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Old Oct 16, 2009, 12:30 AM   #201
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OK - looking at the two images you brought over - to my eyes there's an enormous difference in quality. Not surprising. The 5d is a full frame camera and has great high ISO performance. The photo is also exposed properly. The other photo is underexposed.

Now - back to the first image - most of the body is relatively still - the feet are moving and that's where you see blur. At 1/160 you can get some shots - again where there's a pose or a strait jump. But the more motion the less likely the shot will turn out.

Of course - when I look at the exif on the 2nd image - that person is a little mistaken. That shot was taken with a D200 at aperture f1.8 1/2500. Quite a bit different than 6.3. That's also a tremendously bright gym. The first photo is much more indicative of the type of gym you'd be shooting in.
My bad, if you read further on the thread that photo was posted on, they figured that out...but he said that the person using the D200 was the owner of the camera store and a friend of the mom with the D80, and they were in agreement that the D80 was getting way better photos than it "should" have even so...they weren't that different from the D200 (they were taking the photos side by side to compare)

I still think that first shot is pretty awesome, even if it was a peak point! You are saying that it's because it's a 5D, but it's still f4 at ISO 3200 (not f2.8).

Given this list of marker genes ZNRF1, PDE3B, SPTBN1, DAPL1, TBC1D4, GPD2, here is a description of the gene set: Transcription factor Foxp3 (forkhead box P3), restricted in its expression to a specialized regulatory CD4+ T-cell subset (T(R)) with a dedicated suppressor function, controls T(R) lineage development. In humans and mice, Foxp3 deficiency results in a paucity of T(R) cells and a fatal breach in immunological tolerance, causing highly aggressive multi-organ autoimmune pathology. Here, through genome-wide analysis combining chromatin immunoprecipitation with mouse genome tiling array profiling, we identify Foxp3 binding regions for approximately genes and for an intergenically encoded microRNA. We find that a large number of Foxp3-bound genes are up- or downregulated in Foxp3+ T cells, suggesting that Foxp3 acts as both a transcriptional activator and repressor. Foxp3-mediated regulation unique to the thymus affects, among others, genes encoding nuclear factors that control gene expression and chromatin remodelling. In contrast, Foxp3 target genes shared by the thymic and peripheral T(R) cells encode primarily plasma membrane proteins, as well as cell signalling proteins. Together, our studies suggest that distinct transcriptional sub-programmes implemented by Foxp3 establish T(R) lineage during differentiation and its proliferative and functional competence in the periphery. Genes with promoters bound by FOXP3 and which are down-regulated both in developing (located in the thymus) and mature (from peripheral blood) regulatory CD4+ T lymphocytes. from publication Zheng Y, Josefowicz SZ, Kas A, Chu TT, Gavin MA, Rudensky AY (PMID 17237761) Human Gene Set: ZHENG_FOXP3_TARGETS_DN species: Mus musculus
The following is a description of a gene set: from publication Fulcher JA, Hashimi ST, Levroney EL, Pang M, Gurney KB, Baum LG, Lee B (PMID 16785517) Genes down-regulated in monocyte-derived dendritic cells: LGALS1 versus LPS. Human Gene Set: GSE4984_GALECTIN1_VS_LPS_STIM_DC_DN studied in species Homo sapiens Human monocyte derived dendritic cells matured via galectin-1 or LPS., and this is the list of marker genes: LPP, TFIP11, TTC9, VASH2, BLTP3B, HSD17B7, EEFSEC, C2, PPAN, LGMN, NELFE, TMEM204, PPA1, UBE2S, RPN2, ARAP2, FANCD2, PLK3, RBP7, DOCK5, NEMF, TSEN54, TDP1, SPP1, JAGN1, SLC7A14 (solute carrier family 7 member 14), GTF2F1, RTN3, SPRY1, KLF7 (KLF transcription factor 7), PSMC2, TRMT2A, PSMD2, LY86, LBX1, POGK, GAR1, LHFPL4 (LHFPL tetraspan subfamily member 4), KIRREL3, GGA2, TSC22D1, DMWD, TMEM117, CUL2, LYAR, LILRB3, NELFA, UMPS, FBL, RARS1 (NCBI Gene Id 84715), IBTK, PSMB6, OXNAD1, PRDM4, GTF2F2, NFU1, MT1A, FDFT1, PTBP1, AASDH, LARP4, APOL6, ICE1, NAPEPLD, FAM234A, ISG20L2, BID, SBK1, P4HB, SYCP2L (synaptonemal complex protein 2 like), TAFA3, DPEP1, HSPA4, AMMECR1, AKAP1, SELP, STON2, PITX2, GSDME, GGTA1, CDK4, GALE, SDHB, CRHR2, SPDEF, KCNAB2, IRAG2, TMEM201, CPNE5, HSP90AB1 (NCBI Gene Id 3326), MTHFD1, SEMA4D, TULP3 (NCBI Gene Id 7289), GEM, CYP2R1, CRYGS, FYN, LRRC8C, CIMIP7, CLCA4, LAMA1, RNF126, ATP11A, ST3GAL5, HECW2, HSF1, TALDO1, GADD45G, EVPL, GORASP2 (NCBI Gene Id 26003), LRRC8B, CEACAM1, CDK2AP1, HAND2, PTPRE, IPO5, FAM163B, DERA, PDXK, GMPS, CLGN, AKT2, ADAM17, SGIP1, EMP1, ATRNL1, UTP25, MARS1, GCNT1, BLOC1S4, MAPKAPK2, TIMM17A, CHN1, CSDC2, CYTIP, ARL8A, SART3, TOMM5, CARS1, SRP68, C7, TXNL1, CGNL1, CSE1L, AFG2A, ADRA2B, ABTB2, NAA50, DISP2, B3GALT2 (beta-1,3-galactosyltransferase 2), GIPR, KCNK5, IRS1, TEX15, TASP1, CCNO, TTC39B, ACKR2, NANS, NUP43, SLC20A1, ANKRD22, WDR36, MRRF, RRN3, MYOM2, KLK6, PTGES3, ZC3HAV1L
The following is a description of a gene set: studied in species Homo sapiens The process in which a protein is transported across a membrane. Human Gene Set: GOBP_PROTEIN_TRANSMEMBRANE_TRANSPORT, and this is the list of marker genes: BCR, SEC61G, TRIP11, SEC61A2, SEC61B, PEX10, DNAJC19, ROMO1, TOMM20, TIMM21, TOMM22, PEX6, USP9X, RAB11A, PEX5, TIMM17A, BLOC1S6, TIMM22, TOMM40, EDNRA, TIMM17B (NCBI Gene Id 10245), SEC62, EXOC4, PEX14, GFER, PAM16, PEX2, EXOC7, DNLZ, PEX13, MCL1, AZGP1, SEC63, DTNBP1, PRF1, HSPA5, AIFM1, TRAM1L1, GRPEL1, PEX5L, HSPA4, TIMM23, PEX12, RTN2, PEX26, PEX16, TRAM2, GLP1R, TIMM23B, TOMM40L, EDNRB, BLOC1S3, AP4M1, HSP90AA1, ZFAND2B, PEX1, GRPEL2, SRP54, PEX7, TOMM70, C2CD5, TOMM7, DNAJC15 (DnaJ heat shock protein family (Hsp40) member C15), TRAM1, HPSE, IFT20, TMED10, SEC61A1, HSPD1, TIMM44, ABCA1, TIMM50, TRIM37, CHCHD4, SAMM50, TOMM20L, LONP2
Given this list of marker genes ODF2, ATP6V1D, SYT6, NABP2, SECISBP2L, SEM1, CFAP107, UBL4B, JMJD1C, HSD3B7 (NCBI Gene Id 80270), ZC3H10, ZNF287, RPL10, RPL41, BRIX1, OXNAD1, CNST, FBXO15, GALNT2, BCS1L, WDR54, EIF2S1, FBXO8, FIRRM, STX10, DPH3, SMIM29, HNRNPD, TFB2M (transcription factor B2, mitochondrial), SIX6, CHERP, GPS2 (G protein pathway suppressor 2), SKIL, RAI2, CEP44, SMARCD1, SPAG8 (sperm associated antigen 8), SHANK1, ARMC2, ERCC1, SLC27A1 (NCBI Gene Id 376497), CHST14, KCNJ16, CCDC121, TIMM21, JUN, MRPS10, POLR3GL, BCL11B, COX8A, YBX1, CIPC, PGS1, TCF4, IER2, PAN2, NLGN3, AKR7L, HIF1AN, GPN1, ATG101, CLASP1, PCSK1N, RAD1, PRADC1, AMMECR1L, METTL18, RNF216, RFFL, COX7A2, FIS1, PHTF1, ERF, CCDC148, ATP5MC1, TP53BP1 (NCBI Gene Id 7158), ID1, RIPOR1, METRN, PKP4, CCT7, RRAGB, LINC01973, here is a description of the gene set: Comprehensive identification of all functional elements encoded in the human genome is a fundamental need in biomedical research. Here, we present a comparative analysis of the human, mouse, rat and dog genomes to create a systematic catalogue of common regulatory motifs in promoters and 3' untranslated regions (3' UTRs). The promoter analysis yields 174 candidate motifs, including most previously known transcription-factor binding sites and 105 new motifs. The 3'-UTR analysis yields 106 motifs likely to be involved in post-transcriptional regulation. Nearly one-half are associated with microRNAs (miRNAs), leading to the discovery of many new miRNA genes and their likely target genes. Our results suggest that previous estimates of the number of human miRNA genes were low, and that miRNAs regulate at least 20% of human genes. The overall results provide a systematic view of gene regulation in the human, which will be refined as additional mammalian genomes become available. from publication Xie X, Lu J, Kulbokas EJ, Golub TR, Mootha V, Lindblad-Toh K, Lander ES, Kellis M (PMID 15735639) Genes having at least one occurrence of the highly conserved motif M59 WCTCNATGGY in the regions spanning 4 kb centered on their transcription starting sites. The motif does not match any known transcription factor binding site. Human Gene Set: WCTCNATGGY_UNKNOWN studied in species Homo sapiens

I guess it just goes to show that the right photographer can get decent shots even if the equipment isn't ideal? If you read that whole thread (which I did, even though it took me 2 hours!), the OP demonstrates quite an improvement in his photos with practice and tips from others.
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Old Oct 16, 2009, 12:33 AM   #202
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to be perfectly honest, getting action shots with a walkaround 18-200 is a crapshoot. sure, you will get lucky now and again. but more often than not, the stars will not align. they do not have the light gathering ability, nor do they focus accurate or fast enough.

the 70-200 f4 though is a strong lens. and with high enough iso (3200) u can make it work indoors. so not that it can't do well, its just that a 2.8 will do better and more flexible.